People don’t fly into storms on purpose. This is something we take for granted. But for the pilots of the Government Flying Service (GFS), flying into storms is a part of the job. Young Post went to their headquarters at the Hong Kong airport to learn just why would they do something that sounds so dangerous.
The programme started as a request from the Hong Kong Observatory (HKO). Originally, they wanted to collect data about wind shear – the “corner” where a strong wind changes direction – at the airport.
“An issue we run into in weather forecasting is the lack of weather stations on the ocean southeast of Hong Kong,” said Scientific Officer Hon Kai-kwong. “By flying a plane into a storm and collecting its wind speed, wind direction, pressure, humidity and temperature, we can get a better picture of a storm and make better forecasts.”
But the wind shear study was only the beginning. According to Hon, “during Typhoon Molave in 2009, the GFS had to send a rescue flight near the storm area, very close to the eye [of the storm]. We reviewed the data from our probe on the plane and realised there was some valuable weather data there. After some discussion, the Storm Reconnaissance Flights officially started in 2011.”
Captain Eric Leung Man-chiu, Senior Pilot for the GFS, describes an average flight. “We get a request from the HKO and a preliminary flight plan on the day before or the morning of a flight, and update the plan as the flight time gets closer,” he explains. “Our pilots then check the plan and discuss the flight details with the civil aviation department. We also [set up equipment on] the plane if needed.”
“We prepare for poor weather obviously,” adds To Cheuk-pong, Pilot 1 (Acting). “Generally we fly with minimal crew to minimise risk. We make sure we have a good idea of the conditions we expect to meet: wind, turbulence, clouds and so on. And we prepare a backup airport in case the conditions at the Hong Kong airport worsen and we can’t land.”
To also lists off the things they often have to face when flying into a storm. “Winds stronger than 90 knots (166km/h), turbulence so bad you can’t even write. Rain, lightning – even hail and icing.”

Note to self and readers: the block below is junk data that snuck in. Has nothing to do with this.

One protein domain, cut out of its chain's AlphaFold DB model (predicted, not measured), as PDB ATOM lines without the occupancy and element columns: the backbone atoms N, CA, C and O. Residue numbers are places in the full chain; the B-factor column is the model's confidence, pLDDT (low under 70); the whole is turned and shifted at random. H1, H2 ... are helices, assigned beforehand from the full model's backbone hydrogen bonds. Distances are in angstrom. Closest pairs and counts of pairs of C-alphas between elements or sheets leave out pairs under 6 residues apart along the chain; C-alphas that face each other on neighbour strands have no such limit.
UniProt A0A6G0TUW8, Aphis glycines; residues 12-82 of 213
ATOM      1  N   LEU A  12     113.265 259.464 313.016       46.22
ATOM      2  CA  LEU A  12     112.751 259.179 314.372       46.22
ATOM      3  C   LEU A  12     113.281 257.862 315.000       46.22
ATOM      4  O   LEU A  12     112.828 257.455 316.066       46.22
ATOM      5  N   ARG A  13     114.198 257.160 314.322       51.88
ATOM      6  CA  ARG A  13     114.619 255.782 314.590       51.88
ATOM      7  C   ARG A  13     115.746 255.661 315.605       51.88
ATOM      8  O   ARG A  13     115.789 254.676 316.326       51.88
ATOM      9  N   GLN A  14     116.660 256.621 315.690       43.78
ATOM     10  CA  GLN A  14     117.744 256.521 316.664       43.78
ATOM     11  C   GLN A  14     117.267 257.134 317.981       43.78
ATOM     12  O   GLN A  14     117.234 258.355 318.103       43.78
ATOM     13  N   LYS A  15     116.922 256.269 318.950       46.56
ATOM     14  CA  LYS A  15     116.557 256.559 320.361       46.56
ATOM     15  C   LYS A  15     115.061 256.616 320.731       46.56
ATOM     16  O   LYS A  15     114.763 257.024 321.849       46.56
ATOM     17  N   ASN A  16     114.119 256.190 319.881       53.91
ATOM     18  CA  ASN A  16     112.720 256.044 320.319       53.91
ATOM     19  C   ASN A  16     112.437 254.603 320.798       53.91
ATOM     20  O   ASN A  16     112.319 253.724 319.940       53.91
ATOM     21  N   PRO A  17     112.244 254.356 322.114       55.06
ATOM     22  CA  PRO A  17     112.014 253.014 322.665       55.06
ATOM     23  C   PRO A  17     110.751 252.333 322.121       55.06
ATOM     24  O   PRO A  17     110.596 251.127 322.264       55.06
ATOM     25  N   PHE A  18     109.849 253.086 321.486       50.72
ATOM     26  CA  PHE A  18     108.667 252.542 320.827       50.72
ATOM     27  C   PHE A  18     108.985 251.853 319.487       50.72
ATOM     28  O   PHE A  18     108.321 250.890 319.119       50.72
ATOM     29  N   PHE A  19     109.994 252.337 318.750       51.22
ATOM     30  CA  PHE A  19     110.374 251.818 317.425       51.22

Leung adds: “Normally icing is a small concern for flights in Hong Kong. But flying into a storm at 10,000ft where it’s 20 degrees [Celsius] colder than ground level, and with ample humidity for ice to form – then it becomes a very large concern.”
For the GFS pilots, bad weather is something they are very familiar with. Leung says: “It’s a good opportunity for our new colleagues to get experience with handling poor weather. This prepares them for our bread and butter: search and rescue missions – and search and rescue isn’t something done in fair weather.”
Leung emphasises that whenever they take a risk, it is always a calculated one.
“I can firmly say we only have close calls in simulations,” he says. “As pilots, safety is always number one. All we do is push the limit a little. We’re not better pilots than commercial pilots. We don’t do heroics.”
And it’s not just the pilots facing the action; the weathermen at the observatory don’t just sit in their offices and read screens. Leung Kwai-kong, Scientific Assistant at the HKO has been flying with the GFS more than once.
“We want to make sure the data we collect is valid and accurate,” he says. “It’s a rare experience. And despite the few hours of hardship, it’s worth it.”
If the job sounds exciting to you, then good news! The GFS hires from all walks of life and your background is largely irrelevant. Just have a clear understanding of the job, do your research and show interest.
For the HKO, a science background is a definite requirement. “Physics, maths and statistics, and certain engineering disciplines are good,” Hon says. “But if your teacher suggests geography, don’t believe them.”